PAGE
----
Title: The Road
Author: Cormac McCarthy
Website of Author:
Publication date: 2006
ISBN -13: 978-0-307-47630-2
Length: 287 pages
Format: Trade Paperback
Reviewer: Clayton Clifford Bye
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The Road by Cormac McCarthy is about a nameless man and his young son, referred to as the boy. They’re walking toward the southern coast of the Atlantic, hoping to escape from a winter the man knows they can’t survive. A catastrophe (also unnamed) that has turned the world into a place of ash, perpetual gray days and freezing nights hasn’t finished with them yet. It’s getting colder every day. Scavenging for food has become necessary for survival. Almost everyone and everything in the world is dead. The only living things you’ll encounter in McCarthy’s post apocalyptic story are small groups of cannibals, slowly starving people who scavenge what they can (like the boy and the man), a dog and some chanterelles.
The boy, who was born into this life is told stories about how things used to be, while being exposed to horrific sights and events: people half melted into a highway, a baby roasting on a spit, decapitated heads displayed in many ways and dead forests where one can’t sleep because trees start falling over in the mildest of winds.
As they travel in search of warmer climes, we see that the boy has been taught a rudimentary of sense right and wrong, good and bad. He also knows how to read a little. The boy and his father have no hope of a better world (other than reaching a place with a lesser degree of cold), yet they continue to scavenge to eat and to replace clothes and blankets that continually wear out from the constant walking and the unending dampness and cold. The father is dying, and as his health deteriorates his choices become very simple, very clear: self-interest for the boy and himself above all.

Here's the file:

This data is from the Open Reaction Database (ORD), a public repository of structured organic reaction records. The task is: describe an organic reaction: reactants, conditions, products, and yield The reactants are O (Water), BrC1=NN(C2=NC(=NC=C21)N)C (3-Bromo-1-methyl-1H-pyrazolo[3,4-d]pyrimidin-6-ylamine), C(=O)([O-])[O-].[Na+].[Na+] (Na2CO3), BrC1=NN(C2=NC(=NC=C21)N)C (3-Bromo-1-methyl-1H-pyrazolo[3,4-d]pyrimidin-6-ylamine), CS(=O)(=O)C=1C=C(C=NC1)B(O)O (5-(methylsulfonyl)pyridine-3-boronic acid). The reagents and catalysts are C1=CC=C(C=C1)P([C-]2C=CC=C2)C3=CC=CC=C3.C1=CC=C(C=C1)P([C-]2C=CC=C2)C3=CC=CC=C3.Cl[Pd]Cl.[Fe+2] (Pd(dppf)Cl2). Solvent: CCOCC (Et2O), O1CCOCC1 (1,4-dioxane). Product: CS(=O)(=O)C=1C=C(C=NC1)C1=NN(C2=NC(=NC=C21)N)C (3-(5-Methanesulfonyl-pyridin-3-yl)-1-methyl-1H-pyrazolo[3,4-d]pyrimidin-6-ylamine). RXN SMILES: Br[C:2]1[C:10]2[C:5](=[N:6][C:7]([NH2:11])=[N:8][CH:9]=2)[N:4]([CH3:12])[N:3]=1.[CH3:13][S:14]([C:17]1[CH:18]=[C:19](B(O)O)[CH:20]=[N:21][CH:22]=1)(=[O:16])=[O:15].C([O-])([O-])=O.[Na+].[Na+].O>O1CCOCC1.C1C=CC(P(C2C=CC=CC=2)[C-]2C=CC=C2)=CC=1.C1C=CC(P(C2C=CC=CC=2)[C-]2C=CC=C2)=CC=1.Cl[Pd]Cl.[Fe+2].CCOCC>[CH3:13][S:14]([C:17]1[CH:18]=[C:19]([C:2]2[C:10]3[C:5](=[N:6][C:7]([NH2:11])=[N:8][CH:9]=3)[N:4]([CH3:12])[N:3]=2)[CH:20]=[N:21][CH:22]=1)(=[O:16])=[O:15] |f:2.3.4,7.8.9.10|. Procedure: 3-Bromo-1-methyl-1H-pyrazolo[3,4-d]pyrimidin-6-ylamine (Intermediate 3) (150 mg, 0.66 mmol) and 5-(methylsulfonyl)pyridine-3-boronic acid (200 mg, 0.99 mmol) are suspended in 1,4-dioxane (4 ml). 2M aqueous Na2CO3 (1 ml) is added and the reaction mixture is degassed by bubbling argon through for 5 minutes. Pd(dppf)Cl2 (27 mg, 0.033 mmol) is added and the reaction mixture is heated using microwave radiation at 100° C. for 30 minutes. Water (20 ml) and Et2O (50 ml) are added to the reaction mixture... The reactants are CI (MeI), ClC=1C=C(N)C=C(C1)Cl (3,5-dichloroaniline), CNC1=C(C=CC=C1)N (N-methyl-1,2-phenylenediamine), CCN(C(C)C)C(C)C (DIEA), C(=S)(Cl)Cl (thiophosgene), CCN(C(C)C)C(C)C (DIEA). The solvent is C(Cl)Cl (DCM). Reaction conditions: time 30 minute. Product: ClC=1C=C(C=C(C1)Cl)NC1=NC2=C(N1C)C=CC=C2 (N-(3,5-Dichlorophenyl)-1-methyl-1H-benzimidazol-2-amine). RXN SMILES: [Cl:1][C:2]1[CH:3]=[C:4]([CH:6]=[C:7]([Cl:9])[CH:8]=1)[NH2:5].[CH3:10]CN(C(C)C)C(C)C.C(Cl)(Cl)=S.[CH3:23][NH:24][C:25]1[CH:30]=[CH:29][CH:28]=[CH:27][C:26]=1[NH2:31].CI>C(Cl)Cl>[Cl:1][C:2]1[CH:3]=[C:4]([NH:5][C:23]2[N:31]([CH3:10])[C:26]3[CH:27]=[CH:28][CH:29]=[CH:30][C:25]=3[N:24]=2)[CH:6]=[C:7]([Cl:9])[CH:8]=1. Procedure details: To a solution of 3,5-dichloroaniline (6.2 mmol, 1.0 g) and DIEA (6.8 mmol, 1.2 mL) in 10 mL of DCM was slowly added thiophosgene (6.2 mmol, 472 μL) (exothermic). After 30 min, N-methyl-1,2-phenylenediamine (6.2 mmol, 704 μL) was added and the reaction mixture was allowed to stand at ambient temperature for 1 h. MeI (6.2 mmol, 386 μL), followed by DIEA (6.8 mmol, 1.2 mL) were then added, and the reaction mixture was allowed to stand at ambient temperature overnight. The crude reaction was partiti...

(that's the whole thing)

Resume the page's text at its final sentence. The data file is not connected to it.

The man knows he’ll eventually have to kill the boy and then himself, which makes his will to survive as strong as the hardest steel. The boy having known nothing and noone else during his short life, considers the man his entire world, believing in him wholeheartedly until given reason not to. This is most apparent as his father makes ever toughening decisions in order for them to survive, where the boy would have picked sharing food, helping another boy he sees in one of the ravaged towns, befriending a wandering dog and showing some basic compassion for a man who tried to steal their food and supplies. Yet they love each other unconditionally, even as the boy slowly works toward a form of independence.
How the book ends, the resolution of the death problem, the culmination of the boy’s mental growth and what it will mean for his future, is and must be expected. McCarthy has left no room for hope as he writes of the dead world and the few left who pick at its skin. But the beauty of the love and companionship in a place where you would expect just the opposite simply mesmerizes. The Road is a book that sticks its claws into your chest and doesn’t let go until long after you put the book away.
The main reason for this last statement is the way McCarthy writes. As my 18 year-old son said today. “He [McCarthy] hates punctuation and writes so simply, yet I felt like I was reading poetry.” Further discussion revealed what my boy meant: McCarthy’s writing seems so simple and clean to him—short scenes, no quotation marks when someone’s speaking, characters who speak in monosyllables and a book that’s so easy to read it’s finished before you’re ready to let it go. Yet when you do come away from The Road, it’s with the feeling you’ve been reading poetry.
The Road was a #1 National Bestseller and winner of the Pulitzer Prize.
Copyright © Clayton Clifford Bye 2010
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